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X, formerly Twitter, commandeers ‘@music’ handle from user with half a million followers

X, formerly Twitter, commandeers ‘@music’ handle from user with half a million followers

In a recent turn of events, the social networking platform Twitter, now rebranded as X, has sparked controversy by commandeering the handle “@music” from a long-time user, Jeremy Vaught, an open-source software developer who had created the account back in 2007. Over the years, he had managed to build a substantial community of around half a million followers around his account.

Unfortunately for Vaught, X left him with no choice but to surrender his highly desirable username on the platform. While the company did offer him an alternative, he had to settle for the handle “@musicfan,” which did not sit well with him. Despite his disappointment, X managed to transfer his followers to the new account, making the transition a bit more manageable for him.

This move by the social media giant has raised questions about the value of a username or handle on its platform. The X terms of service, last updated in May, include provisions that allow the company to reclaim usernames without any liability to the user. Such a threat of losing a handle can make it challenging for content creators and influencers like Vaught to trust the platform for long-term investments.

Vaught had not monetized his “@music” account, but he did occasionally review consumer hardware, particularly headphones, earbuds, and other accessories. His influential status within the social media space provided an opportunity for brands to seek his opinion. Unfortunately, his concerns about Twitter’s prior management trying to take over his handle years ago have now become a reality with X’s recent actions.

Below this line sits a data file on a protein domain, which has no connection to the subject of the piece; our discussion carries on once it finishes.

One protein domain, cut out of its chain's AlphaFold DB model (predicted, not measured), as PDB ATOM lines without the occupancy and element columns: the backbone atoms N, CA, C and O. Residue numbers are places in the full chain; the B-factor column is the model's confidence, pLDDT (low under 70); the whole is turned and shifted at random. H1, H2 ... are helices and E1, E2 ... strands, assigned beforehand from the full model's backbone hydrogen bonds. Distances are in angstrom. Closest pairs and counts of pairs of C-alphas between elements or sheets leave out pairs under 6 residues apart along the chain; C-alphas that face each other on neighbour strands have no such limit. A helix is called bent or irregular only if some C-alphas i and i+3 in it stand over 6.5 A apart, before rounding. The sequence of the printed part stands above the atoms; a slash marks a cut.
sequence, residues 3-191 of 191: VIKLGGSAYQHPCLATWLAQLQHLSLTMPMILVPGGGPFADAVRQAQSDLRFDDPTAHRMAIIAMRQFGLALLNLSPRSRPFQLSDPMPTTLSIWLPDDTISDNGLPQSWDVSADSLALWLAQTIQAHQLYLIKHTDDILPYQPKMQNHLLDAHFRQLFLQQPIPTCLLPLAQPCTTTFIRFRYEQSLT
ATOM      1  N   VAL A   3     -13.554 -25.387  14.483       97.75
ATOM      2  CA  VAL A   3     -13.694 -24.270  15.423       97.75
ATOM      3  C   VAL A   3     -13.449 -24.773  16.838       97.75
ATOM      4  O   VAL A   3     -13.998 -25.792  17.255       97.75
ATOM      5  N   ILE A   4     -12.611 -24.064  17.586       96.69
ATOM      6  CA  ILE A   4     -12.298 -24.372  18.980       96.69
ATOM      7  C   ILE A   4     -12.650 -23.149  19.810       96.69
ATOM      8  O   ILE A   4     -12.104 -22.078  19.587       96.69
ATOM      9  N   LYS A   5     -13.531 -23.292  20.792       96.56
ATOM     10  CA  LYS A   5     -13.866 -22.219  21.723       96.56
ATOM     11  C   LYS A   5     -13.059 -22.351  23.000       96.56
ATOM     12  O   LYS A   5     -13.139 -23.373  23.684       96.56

Interestingly, before Elon Musk acquired Twitter and took on a prominent role within the company, the platform had decided to leave “@music” alone and instead established its own “@twittermusic” brand. This decision has now been overturned under Musk’s leadership, leaving Vaught to deal with the consequences.

As of now, it remains unclear what X plans to do with the “@music” account. A recent post on the handle featured musician Ed Sheeran holding a copy of his album “x,” but no further details were provided. Representatives for Sheeran, X, and Musk have not yet responded to media inquiries seeking clarification on the matter.

Vaught’s relationship with Musk-led companies is not limited to Twitter. He had previously invested in Tesla, the electric vehicle manufacturer, although he currently holds no shares in the company. Additionally, he has placed a $100 refundable reservation fee for Tesla’s highly anticipated Cybertruck, although specific details about the vehicle’s specifications and pricing remain undisclosed.

Despite his disappointment with X’s actions, Vaught is still using the platform for now. However, he has set up accounts on Meta’s text-based competitor, Threads, and Mastodon as well. He explains that the software development community remains active on Twitter, making it the most interesting social platform for him in that regard.

Vaught’s disappointment with X’s decision stems from the fact that he invested 16 years into building his “@music” account, only to have it taken away without any personalized communication from the company. He compares this experience to a technical support help ticket, lacking the human touch that one might expect after such a long-term commitment.

Additionally, Vaught expresses concern that X may have taken the “@musicfan” handle away from another user to give it to him. The lack of a definitive answer from Musk’s company has left him uneasy about the ethics of the situation.

the situation involving X and its acquisition of the “@music” handle from Jeremy Vaught highlights the ongoing debates surrounding intellectual property and user rights on social media platforms. As these platforms continue to evolve and rebrand, it remains essential for users to be aware of the terms of service and the potential implications of investing time and effort into building their online presence. The dynamics between platform owners, content creators, and their audiences will likely continue to be a subject of interest and scrutiny in the ever-changing landscape of social media.


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